In this article by Rahul Pitre you'll start using the design tools to personalize your site's headers and footers. You'll customize its name and slogan, and in the bargain put your distinctive stamp on your website.
In this article, you will:
- Decide what your website's title should be, and set it in your template
- Decide what your website's slogan should be, and set it in your template
- Decide what information should go into your website's footer, and set it
In this article David Studebaker, we will review the components that make up reports. We'll look in detail at the triggers, properties, and controls that are part of NAV reports. We will study the Report Designer tools that are a combination of pure NAV (the C/SIDE Report Designer) and the Visual Studio Report Designer that is tightly integrated into NAV 2009. We'll create some reports with the Report Designer tools. We'll also modify a report or two using the Report Designer. We'll examine the data flow of a standard report and the concept of reports used for processing only (with no printed or displayed output).Read Report components in NAV 2009: Part 1 in full
In this article by David Studebaker, we will review different types of reports and the Report Designer tools that are a combination of pure NAV (the C/SIDE Report Designer) and the Visual Studio Report Designer that is tightly integrated into NAV 2009.
Some consider the library of reports, provided as part of the standard NAV product distribution from Microsoft, to be relatively simple in design and limited in its features. Other people feel that the provided reports satisfy most needs because they are simple. Their basic structure is easy to use, and made much more powerful and flexible through the multiplier of NAV's filtering and SIFT capabilities. Some say that the simplicity of the standard product provides more opportunities for creative enhancement.
The fact remains that NAV's standard reports are basic. In order to obtain more complex or more sophisticated reports, we must use the Report Designer features that are part of the product. Through creative use of these features, many different types of complex report logic may be implemented. You can also use NAV reports to feed processed data to other reporting tools such as Excel or "third-party" reporting products.Read NAV 2009: Reports in full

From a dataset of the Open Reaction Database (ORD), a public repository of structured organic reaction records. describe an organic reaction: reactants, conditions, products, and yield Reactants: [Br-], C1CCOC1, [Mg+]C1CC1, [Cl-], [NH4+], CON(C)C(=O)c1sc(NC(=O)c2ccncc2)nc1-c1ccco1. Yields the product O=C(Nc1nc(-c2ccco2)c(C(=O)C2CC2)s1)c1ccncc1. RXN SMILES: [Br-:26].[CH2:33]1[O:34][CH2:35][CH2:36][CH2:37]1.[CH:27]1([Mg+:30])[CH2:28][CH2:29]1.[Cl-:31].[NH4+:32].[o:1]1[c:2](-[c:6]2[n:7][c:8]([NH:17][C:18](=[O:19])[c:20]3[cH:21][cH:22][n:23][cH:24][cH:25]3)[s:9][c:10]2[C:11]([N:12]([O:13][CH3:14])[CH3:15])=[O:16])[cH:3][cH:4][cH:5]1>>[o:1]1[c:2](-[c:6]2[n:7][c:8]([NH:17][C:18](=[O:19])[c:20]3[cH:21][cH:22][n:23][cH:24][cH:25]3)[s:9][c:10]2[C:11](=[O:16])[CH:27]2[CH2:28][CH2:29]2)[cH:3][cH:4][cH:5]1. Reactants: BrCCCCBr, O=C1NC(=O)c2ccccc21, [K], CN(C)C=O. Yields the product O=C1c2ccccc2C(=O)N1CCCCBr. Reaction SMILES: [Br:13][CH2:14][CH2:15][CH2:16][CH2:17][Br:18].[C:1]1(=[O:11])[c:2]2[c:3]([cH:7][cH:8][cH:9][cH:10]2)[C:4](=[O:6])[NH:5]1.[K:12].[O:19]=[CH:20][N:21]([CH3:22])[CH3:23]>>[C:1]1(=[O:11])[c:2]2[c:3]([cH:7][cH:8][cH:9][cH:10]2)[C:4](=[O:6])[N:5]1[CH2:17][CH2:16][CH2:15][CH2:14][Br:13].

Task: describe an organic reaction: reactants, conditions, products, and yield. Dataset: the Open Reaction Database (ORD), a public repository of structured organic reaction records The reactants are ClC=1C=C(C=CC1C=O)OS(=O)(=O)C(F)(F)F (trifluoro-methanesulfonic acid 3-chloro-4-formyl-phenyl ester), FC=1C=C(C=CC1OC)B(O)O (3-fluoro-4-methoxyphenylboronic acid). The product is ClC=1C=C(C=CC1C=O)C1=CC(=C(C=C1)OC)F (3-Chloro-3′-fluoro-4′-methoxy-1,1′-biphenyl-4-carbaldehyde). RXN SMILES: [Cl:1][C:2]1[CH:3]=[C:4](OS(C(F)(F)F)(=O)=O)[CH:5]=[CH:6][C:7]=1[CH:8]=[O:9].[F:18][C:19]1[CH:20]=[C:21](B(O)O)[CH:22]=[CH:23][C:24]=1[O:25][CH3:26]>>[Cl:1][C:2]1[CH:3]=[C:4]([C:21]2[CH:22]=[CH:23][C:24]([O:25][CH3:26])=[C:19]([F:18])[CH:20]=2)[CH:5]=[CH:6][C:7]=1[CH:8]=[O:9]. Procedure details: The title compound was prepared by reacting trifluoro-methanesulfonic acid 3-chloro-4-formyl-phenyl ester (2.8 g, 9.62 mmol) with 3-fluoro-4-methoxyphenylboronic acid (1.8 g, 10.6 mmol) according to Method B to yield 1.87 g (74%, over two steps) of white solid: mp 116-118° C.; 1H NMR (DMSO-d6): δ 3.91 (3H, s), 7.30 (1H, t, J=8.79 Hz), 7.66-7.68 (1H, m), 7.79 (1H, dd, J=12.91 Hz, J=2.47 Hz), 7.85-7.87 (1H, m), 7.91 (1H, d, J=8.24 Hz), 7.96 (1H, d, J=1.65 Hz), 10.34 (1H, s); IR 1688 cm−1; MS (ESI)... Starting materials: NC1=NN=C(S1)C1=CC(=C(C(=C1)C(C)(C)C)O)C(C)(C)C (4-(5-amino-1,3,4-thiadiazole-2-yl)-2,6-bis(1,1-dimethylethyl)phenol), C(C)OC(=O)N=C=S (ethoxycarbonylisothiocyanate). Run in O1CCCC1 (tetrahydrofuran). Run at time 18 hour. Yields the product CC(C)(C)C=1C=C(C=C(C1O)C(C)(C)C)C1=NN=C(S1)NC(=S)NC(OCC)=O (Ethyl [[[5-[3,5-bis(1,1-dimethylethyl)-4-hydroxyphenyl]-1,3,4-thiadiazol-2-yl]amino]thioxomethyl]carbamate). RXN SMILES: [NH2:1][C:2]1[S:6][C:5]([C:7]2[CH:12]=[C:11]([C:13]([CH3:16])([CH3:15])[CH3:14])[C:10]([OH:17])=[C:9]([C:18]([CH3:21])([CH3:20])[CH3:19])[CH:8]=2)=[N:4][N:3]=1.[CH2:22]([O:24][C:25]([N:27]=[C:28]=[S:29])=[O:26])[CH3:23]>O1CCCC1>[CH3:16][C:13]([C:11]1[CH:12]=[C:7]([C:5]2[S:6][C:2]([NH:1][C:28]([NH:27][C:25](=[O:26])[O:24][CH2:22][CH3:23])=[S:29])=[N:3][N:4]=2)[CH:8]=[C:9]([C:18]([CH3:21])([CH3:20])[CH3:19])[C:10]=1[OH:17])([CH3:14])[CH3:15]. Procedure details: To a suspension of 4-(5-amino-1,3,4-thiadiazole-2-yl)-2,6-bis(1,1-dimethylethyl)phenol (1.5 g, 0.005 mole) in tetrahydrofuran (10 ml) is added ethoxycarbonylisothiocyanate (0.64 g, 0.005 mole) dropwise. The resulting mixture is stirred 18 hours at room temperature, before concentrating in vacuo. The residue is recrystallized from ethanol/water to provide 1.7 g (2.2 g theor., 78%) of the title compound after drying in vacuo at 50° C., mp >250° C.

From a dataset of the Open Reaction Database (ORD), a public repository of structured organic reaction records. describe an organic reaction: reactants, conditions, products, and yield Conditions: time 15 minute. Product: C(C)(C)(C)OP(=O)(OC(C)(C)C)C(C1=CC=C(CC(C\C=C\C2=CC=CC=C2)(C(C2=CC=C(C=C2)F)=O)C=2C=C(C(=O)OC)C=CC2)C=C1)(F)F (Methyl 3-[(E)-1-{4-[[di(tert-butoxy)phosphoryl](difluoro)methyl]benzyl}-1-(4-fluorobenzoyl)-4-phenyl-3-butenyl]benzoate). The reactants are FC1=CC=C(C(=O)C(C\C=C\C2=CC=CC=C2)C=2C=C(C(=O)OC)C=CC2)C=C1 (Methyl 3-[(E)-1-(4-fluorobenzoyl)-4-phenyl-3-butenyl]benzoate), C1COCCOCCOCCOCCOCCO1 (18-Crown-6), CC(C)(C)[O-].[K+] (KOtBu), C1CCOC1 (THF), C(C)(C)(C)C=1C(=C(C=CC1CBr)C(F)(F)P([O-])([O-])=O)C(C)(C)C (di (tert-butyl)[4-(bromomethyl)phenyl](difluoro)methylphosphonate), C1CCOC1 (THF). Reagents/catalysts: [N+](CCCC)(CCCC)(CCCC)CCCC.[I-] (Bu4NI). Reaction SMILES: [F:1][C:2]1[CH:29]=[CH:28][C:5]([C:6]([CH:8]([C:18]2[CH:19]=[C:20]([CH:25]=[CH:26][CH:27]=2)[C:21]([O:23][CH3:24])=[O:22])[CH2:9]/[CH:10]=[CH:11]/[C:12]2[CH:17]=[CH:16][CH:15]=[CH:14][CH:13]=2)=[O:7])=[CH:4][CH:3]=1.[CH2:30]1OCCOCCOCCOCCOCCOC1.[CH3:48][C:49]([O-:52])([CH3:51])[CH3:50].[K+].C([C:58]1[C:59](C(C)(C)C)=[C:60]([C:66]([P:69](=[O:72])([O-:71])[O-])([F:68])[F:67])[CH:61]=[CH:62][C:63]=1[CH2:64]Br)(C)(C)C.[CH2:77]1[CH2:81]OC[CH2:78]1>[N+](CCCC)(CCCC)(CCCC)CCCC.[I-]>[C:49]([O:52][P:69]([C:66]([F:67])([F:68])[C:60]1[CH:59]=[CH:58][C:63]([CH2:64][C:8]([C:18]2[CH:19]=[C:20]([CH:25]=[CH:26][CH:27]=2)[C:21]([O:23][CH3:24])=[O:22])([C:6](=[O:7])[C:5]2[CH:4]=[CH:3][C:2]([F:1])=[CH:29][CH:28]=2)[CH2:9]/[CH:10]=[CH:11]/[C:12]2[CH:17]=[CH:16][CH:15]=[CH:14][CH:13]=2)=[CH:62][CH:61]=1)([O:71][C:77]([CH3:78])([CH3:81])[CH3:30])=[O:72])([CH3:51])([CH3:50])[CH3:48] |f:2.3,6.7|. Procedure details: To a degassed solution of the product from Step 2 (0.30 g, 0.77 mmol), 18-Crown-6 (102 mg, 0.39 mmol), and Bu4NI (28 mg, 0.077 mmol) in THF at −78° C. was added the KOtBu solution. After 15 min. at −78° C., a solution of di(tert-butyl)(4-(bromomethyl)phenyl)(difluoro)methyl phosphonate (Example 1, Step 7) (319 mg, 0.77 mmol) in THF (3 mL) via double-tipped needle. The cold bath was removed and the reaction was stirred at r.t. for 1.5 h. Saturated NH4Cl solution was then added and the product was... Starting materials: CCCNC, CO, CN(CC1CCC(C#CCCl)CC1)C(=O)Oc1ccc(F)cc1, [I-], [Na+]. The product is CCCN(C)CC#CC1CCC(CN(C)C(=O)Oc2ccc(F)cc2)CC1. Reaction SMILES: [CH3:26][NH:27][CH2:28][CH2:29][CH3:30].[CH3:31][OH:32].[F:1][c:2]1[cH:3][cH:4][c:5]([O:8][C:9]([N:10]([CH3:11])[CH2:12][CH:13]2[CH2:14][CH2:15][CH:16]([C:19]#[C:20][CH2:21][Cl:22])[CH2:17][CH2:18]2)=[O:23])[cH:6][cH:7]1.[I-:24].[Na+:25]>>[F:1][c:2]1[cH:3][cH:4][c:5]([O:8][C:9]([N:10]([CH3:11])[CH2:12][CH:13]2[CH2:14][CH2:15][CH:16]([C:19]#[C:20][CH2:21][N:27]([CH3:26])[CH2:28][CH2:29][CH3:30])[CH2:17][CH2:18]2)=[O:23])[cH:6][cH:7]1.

In this article by Dr. Jayaram Krishnaswamy, you will learn how you may display XML data using the Microsoft Chart in ASP.NET 3.5 and add title to the chart as well as the titles to the axes. You will be using both element-centric as well as attribute-centric XML data.Read Microsoft Chart with XML Data in full
In this article by Dr. Jayaram Krishnaswamy, you will learn how to migrate a table from your ground based SQL Server 2008 to your cloud based SQL Azure instance using MS SQL Server Integration Services.Read Ground to SQL Azure migration using MS SQL Server Integration Services in full
In this three-part article by David Studebaker, we will take a short tour through NAV 2009. Our path will be along the following trail:
- NAV 2009 from a functional point of view as an ERP system
- What's new in NAV 2009
- Definitions of terms as used in NAV
- The C/SIDE development environment and tools
- A development introduction to the various NAV object types
- Other useful NAV development information
Your goal in this article is to gain a reasonably complete, "big picture" understanding of NAV. When you complete this article, you should be able to communicate to a business manager or owner about the capabilities NAV can provide to help them manage their firm.Read A Short Tour through NAV 2009: Part 1 in full
In this article by Andrew Siemer, we will cover the most important aspect of any community site—making friends. We will divide this article in two parts. This part starts with the discussion of Problem, that is, what we need to do to achieve success for the article's topic—finding and inviting friends to your network on a community site. It then moves to Design part where we decide on our requirements, and finally the article reaches Solution part where we begin discussing how to actually implement the features.Read ASP.NET Social Networks—Making Friends (Part 1) in full
When downloading and installing the ASP.NET MVC framework SDK, a new project template is installed in Visual Studio—the ASP.NET MVC project template. This article by Maarten Balliauw describes how to use this template. We will briefly touch all aspects of ASP.NET MVC by creating a new ASP.NET MVC web application based on this Visual Studio template. Besides view, controller, and model, new concepts including ViewData—a means of transferring data between controller and view, routing—the link between a web browser URL and a specific action method inside a controller, and unit testing of a controller are also illustrated in this article.Read Your First ASP.NET MVC Application in full